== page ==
What can one man do?
MAY 23 — I ask myself that question because in the recent turn of events — the butt exercise exhibition, pelting of eggs and another Bersih 4.0 to clean all previous Bersih(s) — I am reminded of how easy it is to get disillusioned with things back home.
It isn’t the “I’m done with you!” sort of disappointment, but rather a thinly-veiled fear that comes with multiple sighs. This isn’t the direction that I want Malaysia to go — a country so caught up in the heat of things to the extent that we forget that the freedom to disagree doesn’t necessarily mean we have to be disagreeable. But what can one man do about it anyway?
I could string together a few sentences in an article decrying the aggression of it all, but then the sceptics (as they always do) would simply brush it aside under the guise that it’s all talk and hardly anything substantive. Sure, there are ways to respond to such an impasse, but at times beneath that armour of resoluteness lie moments of quivering doubt that the sceptics could have a point after all.
I’m sure my experience isn’t singular and the tales that I’ve encountered with my peers are of those who want to make a difference but are paralyzed by the enormity of the challenges that engulf Malaysia. They just don’t know where to start. And it doesn’t help that our national politics have a greater tendency of eliciting nausea than a sense of public service.
Studies have shown that people tend to be more disheartened and put off by problems that are too massive in scale. It is my opinion that that is one of the main reasons why we seem to churn out people who have a greater tendency of standing by the sidelines.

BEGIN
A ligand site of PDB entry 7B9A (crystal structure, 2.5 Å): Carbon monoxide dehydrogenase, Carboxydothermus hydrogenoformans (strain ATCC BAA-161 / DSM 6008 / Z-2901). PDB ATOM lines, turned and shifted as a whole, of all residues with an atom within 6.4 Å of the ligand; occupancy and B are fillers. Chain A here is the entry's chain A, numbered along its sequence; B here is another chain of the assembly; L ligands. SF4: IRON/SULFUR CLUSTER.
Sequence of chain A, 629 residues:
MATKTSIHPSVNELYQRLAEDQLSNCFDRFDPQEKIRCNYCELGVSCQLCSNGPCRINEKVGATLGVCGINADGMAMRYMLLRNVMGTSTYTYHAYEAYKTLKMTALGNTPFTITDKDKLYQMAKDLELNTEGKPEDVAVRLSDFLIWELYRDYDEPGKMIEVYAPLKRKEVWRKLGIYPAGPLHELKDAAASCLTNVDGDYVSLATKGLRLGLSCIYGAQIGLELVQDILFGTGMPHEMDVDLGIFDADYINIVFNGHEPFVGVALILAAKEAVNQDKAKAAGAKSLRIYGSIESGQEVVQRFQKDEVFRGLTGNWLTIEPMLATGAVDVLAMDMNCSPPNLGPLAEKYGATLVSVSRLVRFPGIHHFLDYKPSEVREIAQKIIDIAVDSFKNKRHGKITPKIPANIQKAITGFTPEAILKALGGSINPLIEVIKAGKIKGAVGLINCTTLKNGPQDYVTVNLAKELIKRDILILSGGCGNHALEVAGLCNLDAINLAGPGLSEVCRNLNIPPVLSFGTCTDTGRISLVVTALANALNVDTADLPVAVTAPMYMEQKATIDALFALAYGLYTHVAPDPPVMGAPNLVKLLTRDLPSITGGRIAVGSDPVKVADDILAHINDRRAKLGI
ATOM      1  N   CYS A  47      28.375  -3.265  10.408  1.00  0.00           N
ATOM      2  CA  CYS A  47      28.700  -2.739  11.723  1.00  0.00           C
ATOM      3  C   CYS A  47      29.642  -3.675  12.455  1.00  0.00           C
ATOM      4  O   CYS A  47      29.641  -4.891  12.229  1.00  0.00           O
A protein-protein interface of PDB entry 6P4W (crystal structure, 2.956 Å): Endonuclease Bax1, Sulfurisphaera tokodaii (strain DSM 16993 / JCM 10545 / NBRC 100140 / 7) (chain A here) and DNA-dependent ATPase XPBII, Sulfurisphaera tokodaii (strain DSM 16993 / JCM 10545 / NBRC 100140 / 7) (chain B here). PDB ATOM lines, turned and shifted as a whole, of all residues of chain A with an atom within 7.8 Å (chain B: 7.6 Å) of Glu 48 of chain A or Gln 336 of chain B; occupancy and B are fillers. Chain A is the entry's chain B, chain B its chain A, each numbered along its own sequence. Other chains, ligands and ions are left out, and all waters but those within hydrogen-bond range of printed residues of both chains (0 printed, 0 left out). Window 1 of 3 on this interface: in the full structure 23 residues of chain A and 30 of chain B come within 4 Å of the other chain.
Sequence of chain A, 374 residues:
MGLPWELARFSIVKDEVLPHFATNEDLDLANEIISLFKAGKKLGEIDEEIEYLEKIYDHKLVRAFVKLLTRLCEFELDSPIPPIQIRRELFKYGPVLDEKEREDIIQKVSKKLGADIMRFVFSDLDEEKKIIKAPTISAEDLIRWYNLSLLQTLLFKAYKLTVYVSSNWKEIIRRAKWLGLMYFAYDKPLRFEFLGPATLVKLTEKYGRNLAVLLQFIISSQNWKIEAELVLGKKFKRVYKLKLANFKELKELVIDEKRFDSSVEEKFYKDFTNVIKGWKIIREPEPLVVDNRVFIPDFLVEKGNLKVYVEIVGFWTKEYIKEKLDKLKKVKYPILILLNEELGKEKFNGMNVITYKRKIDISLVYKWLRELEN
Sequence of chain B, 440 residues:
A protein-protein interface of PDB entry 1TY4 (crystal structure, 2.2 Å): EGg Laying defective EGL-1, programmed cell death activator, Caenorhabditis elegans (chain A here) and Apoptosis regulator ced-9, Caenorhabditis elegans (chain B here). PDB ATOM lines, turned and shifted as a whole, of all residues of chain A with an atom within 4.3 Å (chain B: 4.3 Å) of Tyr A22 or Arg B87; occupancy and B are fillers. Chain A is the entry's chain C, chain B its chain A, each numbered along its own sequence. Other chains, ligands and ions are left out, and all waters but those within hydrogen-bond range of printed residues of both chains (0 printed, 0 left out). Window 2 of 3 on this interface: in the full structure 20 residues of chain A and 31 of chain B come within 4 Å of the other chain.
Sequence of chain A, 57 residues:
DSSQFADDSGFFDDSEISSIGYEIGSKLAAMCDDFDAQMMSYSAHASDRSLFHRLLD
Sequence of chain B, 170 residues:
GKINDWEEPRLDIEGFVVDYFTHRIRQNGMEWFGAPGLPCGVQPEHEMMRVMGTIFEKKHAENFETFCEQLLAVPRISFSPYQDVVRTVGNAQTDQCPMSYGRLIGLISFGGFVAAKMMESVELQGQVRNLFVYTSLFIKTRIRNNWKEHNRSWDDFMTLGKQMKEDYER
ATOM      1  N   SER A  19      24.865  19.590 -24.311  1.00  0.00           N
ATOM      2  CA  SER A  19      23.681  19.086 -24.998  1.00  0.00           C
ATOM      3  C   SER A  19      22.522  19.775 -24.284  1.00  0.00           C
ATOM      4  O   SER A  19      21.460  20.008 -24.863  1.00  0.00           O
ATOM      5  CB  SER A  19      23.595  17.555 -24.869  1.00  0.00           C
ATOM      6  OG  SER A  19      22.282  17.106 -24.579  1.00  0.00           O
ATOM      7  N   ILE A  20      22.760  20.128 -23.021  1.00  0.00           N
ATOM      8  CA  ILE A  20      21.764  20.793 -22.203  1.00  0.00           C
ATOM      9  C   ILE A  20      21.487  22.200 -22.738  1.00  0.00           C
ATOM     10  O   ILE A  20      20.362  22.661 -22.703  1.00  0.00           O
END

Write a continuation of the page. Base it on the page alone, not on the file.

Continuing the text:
The questions posed to the public are often framed in terms of grand strokes from the likes of “What have you done to eradicate corruption?” to “What can you do to change our education system?” If those questions don’t scare you — kudos! But I know many who will freeze or run for cover.
One of the things that have always amused me over here in the United States is how some could be so worked up and persistent about matters that seem so trivial in the grand scheme of things. For example, pressing for a hearing to change the street lamps of a college town into LEDs or protesting across the New York Central Park over the stench of horse droppings.
But I guess their minds are wired very differently. To them, nations are built and changed from the collective of many seemingly insignificant actions. The primary concern is the participation in the process of nudging their nation into a more perfect union that matters, and not necessarily the subject matter of their contention.
So, no, Bersih 3.0 or politics aren’t the only avenues to make Malaysia a better place, especially if it’s not your cup of tea. It could be making sure your municipal council ensures that your rubbish is picked up on time, or joining your neighbourhood watch to ensure the safety of your home.
These actions may not seem much, but they add up in their own unique ways. The most important thing is to understand that while others are free to tell you what they think, you are under no obligation to subscribe to a pre-fixed view of activism. Don’t ever be bullied into subscribing for a line of action at a pace that you are not comfortable with.
So what can one man do? A lot. It all boils down to what you’re comfortable giving.
* The views expressed here are the personal opinion of the columnist.